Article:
This is partially caused by how many votes are given to each state. Each state is given votes equal to the amount of representatives they have in congress. This means that states can have no fewer than three votes, two for the Senate and one for the House. Because the votes aren’t entirely based on population you get situations where the vote from someone in Wyoming is worth more than the vote of someone in California because Wyoming has 93,938 people per electoral vote, and California has 338,672 people per electoral vote. This is where the strategy of ignoring the highly populated states comes from, as one vote in Wyoming is worth about 3.6 votes in California.

Winning with ~21% of the popular vote is madness, but the Electoral College can cause far worse results than that. In actuality, electors are only encouraged to vote the same way as the people they represent. This means that they can vote for whoever they want without breaking any laws, and therefore you don’t need anyone to vote for you to become president, assuming you have supporters on the college. Now this has never happened in the history of the U.S, and hopefully it never will, but the fact that this is even a possibility is unacceptable if we want a fair system for electing the president.

In all of these three scenarios the vast majority of the population is unhappy with the result. Certainly if you voted for the winner you may be happy, your team won, but the presidential election isn’t a game. If you see this as an okay result you don’t seem to want a democracy. Instead you seem to want something closer to a dictatorship, where a potentially small group of people decides the rules for the rest of the population.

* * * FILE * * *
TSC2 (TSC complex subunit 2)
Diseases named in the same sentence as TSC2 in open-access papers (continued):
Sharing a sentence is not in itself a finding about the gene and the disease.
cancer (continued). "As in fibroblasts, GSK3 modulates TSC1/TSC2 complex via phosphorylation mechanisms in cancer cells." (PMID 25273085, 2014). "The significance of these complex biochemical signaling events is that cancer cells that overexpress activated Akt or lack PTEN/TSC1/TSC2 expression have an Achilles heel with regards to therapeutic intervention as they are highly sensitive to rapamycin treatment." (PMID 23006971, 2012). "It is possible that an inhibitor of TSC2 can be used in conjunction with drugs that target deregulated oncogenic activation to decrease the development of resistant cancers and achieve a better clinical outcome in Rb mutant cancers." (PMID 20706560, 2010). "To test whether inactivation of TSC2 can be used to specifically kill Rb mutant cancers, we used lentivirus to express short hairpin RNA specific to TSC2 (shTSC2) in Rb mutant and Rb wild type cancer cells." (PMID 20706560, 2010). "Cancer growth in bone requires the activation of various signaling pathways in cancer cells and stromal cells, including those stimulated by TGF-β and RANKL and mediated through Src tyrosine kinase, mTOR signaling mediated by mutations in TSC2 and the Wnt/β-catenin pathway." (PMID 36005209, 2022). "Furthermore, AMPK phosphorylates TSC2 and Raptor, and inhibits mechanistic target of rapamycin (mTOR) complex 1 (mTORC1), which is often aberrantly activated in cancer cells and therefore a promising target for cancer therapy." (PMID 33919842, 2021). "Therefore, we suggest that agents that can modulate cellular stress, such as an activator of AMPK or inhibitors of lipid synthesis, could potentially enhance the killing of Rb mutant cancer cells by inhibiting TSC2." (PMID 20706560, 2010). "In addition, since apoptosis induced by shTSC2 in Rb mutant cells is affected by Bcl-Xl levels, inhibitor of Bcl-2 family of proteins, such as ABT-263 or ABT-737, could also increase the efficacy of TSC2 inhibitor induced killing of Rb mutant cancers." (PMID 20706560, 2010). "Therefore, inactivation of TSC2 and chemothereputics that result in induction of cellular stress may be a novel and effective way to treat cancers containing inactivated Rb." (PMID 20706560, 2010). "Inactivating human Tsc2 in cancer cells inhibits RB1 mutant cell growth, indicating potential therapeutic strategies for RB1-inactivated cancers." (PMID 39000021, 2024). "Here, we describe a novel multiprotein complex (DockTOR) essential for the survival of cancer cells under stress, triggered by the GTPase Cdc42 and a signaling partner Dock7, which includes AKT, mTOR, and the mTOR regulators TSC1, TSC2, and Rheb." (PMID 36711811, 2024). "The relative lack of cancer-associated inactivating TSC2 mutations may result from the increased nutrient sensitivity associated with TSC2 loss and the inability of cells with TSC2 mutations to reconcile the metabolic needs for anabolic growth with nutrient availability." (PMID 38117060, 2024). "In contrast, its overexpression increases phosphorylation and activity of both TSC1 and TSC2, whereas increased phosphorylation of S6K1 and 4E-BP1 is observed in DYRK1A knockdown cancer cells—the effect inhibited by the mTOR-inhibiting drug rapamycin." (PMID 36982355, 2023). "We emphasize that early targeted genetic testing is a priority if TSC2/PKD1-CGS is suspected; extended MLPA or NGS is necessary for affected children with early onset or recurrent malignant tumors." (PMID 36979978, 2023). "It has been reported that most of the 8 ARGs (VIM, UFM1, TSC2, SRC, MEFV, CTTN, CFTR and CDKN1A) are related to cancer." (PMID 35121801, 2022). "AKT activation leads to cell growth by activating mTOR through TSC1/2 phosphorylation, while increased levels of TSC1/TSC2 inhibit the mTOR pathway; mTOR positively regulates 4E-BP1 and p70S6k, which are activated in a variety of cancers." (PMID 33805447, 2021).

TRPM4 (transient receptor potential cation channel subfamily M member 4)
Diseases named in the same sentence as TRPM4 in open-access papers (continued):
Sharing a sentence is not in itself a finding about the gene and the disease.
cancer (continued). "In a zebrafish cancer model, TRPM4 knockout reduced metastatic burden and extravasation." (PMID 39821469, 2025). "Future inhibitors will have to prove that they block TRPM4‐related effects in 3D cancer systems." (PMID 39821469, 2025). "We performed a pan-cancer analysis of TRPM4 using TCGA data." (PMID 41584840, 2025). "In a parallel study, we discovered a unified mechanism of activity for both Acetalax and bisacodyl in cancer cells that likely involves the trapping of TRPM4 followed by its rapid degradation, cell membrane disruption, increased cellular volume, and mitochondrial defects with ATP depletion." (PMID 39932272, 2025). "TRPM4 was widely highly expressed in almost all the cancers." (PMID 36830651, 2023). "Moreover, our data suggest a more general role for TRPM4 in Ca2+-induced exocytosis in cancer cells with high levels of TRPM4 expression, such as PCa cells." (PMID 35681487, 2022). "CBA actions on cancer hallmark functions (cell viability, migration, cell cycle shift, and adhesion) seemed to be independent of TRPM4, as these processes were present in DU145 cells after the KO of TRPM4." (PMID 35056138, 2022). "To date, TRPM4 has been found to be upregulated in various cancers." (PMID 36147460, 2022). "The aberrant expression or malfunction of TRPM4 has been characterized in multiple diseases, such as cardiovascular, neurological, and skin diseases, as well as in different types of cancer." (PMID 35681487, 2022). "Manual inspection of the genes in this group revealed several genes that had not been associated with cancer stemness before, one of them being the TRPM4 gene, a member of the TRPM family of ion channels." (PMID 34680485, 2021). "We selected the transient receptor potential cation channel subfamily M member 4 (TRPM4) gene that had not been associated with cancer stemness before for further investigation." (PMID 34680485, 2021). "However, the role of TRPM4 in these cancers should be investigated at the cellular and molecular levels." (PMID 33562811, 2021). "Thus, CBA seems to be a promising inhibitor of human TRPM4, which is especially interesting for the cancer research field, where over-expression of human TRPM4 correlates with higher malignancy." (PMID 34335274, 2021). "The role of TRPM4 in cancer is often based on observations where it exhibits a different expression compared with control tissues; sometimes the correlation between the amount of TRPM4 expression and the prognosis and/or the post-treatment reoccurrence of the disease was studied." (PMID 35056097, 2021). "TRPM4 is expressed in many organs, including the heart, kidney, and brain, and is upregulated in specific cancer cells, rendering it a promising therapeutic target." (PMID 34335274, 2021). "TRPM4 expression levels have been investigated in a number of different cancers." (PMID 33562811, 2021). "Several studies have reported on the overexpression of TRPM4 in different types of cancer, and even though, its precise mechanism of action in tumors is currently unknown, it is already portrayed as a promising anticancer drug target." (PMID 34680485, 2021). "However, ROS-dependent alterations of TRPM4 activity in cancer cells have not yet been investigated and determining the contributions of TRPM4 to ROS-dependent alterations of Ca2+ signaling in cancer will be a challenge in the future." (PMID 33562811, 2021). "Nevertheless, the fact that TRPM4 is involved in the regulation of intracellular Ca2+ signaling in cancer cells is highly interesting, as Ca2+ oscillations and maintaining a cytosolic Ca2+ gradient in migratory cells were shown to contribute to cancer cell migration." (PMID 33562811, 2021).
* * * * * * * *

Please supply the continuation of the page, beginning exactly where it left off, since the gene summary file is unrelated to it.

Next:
As it stands we have a system where ~9% of the time we elect the wrong person, and 100% of the time more than half the population is unhappy. Certainly about half the population will always end up unhappy as a result of our voting system, but the electoral college only compounds the problem. It allows for situations where ~80-100% of the population is unhappy in a 2-party system, and this is unacceptable if we hope to have a fair system where the most supported person always wins the election.

If you look back to the formation of the U.S. government these rules certainly make more sense. When mail carried by horses is the best form of communication, a country wide vote would be horribly slow. On top of that the electors being able to overrule the people makes more sense when only a small fraction of the population can read. It’s not hard to imagine a situation where illiterate farmers don’t elect a very qualified person as president. However these rules need to change with the times. At this point using the electoral college instead of going off the popular vote doesn’t make much sense. If we just went off popular vote we wouldn’t have a situation where the losing candidate wins anyway, or any of these possibilities where a small fraction of the population elects the president.